Ask Mr. Pedometer and Friends…

June 2019

Q:  Mr. Pedometer, I have been invited to a potluck dinner in a local park.  But I am concerned about the hot weather and food poisoning?

A: You have reason to be wary:  More people get food poisoning in the hot weather of summertime than at any other season, according to the Department of Agriculture.  Here are some ways to prevent this from affecting you and your friends, as suggested by Consumer Reports on Health (July 2019, CR.org/crh):

PLAN YOUR GROCERY RUN – Avoid potential food poisoning, especially in hot weather, starting with how you navigate the grocery store.

  • “Pick up perishables, such as dairy and meat, right before you hit the check-out line to reduce the risk of them spoiling.”
  • “At check-out, make sure that frozen and cold items are packed in the same bag, which will help everything stay cool. But be sure to pack meat and seafood separately to keep them from contaminating other foods.”
  • “Don’t transport your groceries in the trunk; put them inside your car where it’s air-conditioned. If you won’t be going straight home after shopping, use a cooler or an insulated bag to stash meat and other perishables.”

ORGANIZE YOUR COOLERS – “Wrap meats tightly before placing it in a cooler to keep any juices from contaminating the other food, or put it in a separate cooler.”

  • “At an outdoor gathering, don’t leave perishable food in the same cooler as beverages. People will be opening and closing the ice chest frequently, and that can raise the temperature inside the cooler.”

GRILL SAFELY – “Keep knives, tongs, and platters you use for raw meat away Hot weather and food poisoning of BBQ Foodsfrom cooked food. If you’re cooking kebabs, use different skewers for meat and vegetables so that you can be sure the meat is cooked to the right temperature without burning the veggies.

  • “Use a meat thermometer, even for burgers, because you can’t judge the done-ness of meat or poultry by color.”
  • “Don’t partially cook meat at home and then take it to a picnic or barbecue to finish cooking. Half-cooked meat can be warm enough to encourage bacterial growth but not hot enough to kill the bacteria.”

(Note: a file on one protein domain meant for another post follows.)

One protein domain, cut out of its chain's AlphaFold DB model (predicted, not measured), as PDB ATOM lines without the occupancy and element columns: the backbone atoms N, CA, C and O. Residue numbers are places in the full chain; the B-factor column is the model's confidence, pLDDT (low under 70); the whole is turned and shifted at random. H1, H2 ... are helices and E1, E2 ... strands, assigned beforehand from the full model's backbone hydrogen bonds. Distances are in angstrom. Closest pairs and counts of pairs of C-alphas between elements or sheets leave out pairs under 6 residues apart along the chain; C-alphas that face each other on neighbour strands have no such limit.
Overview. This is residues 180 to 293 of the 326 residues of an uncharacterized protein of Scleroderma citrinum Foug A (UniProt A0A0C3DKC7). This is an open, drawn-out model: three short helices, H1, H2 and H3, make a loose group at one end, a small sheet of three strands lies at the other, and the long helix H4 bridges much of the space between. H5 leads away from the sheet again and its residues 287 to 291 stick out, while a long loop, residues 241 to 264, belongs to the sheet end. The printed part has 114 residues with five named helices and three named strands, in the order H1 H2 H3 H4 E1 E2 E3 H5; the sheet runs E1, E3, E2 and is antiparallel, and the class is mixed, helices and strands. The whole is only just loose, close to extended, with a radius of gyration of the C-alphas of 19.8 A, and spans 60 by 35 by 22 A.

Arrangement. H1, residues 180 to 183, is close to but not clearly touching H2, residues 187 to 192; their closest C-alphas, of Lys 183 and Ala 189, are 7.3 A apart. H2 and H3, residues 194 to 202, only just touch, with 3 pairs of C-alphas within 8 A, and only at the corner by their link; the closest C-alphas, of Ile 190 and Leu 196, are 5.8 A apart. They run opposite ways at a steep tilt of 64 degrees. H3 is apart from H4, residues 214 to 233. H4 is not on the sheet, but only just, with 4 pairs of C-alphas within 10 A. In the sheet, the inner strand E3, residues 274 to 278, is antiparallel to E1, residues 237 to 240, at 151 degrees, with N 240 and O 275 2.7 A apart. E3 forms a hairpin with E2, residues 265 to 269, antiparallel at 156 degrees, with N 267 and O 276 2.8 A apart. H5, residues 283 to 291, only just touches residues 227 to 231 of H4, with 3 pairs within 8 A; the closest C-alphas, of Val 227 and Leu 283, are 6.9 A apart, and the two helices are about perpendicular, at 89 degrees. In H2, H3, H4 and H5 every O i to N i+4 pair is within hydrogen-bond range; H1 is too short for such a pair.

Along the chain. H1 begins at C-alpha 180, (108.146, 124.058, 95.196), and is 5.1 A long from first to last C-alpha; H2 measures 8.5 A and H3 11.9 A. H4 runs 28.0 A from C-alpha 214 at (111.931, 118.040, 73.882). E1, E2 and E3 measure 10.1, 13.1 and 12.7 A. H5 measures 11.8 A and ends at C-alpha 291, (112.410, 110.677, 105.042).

KEEP AN EYE ON MORE THAN JUST MEAT – To avoid food poisoning, “Prepared food should not be left outside of a refrigerator or cooler longer than 2 hours (or an hour if the temperature is higher than 90 degrees F).”

  • “That goes for every element of your meal, from a crudité platter to grilled chicken. You might think you can get sick only from meat or dairy, but other food items can be host to dangerous bacteria as well.” (Examples include cooked rice and pasta.  Keep them chilled until serving, or serve by setting them in a bowl of ice.)

BE CAUTIOUS AT THE FARMERS MARKET – “Buy from vendors who wear disposable gloves to handle food – and who change them when they move between raw and ready-to-eat or cooked foods, or when they stop handling foods for such tasks as accepting cash.”

  • “Buy meat and eggs only if they have been stored in coolers or otherwise refrigerated.”
  • “Don’t buy raw milk or raw milk products. The Center for Disease Control and Prevention says they’re some of the riskiest foods.”

Sharing food at picnics or barbecues can be one of the greatest pleasures of summertime.  By taking a few precautions, you can make sure that these happy events won’t be followed by the misery of food poisoning. 

If you would like to see more Ask Mr. Pedometer and Friends articles go to the World Walk To Wellness website.